While many excellent studies on creativity had been published before 1950, modern creativity research has much to credit Joy Paul (J.P.) Guilford, who made creativity a vital subject for researchers in psychology (Runco, 2004). Speaking as their new president at the American Psychological Association (1950), Guilford proposed that creativity was essential for human society. He argued that research in creativity harboured possibilities of great benefit for society. The title of his speech was ‘Creativity’, and with it, as well as with his subsequent empirical efforts, Guilford managed to convince and persuade researchers that creativity could be approached scientifically (Runco, 2004). His determination sparked the rise of modern creativity research. Many prominent researchers have since attempted to approach the question. As the late Hans Eysenck put it, ‘From the beginning of my becoming acquainted with the literature on intelligence, I had been convinced that it was possible to study this concept scientifically. Critics tended to point out that there were important aspects of cognition that seemed to be beyond the scope of science, and creativity and genius were among those most frequently mentioned. Having many other research areas to interest me and take up time and energy, I tried not to think about these topics, but finally temptation became too strong, and I succumbed … and started to theorize about creativity, and by extension genius’ (1995).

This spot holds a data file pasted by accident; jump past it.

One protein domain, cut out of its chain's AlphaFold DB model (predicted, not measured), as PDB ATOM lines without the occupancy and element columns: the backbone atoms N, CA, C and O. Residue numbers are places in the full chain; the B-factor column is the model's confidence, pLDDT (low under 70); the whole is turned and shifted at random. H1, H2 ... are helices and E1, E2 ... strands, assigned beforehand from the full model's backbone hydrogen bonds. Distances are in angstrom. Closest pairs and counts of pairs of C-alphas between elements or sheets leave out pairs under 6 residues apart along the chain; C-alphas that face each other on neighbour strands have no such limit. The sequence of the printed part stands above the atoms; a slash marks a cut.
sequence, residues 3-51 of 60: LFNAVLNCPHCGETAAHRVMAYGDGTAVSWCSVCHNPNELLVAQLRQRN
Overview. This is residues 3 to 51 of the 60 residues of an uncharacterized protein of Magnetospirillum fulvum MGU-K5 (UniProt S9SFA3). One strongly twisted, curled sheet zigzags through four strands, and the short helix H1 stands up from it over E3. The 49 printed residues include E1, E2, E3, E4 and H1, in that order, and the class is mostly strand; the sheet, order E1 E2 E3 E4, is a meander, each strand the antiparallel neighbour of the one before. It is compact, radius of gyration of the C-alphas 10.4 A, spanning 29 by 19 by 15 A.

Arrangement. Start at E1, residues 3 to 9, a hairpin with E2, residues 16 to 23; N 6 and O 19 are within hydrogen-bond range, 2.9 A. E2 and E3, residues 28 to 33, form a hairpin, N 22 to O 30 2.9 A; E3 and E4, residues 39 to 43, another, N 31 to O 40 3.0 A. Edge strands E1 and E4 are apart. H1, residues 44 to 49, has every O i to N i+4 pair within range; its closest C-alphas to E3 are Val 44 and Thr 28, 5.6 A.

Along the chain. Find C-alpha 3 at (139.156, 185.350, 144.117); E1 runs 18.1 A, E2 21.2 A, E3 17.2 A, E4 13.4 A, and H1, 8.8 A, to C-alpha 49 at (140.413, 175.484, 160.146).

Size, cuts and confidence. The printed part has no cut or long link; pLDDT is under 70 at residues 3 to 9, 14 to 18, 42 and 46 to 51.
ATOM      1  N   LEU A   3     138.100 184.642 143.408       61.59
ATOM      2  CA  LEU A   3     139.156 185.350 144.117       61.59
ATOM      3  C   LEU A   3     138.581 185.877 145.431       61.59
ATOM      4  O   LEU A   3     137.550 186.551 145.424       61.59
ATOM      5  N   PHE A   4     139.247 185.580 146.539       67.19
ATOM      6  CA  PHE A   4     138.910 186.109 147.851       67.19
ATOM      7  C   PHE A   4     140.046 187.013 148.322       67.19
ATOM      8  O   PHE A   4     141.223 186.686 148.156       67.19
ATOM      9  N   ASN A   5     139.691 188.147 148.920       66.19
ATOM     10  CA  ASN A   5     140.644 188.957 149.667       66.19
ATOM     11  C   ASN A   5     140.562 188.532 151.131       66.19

- Mental Illness
- Creative Process
- Creativity Research
- Divergent Thinking
- Creative Individual
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© 2015 Simon Kyaga
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Kyaga, S. (2015). The Development of Modern Creativity Research. In: Kyaga, S. (eds) Creativity and Mental Illness. Palgrave Macmillan, London. https://doi.org/10.1057/9781137345813_4
Publisher Name: Palgrave Macmillan, London
Print ISBN: 978-1-349-46667-2
Online ISBN: 978-1-137-34581-3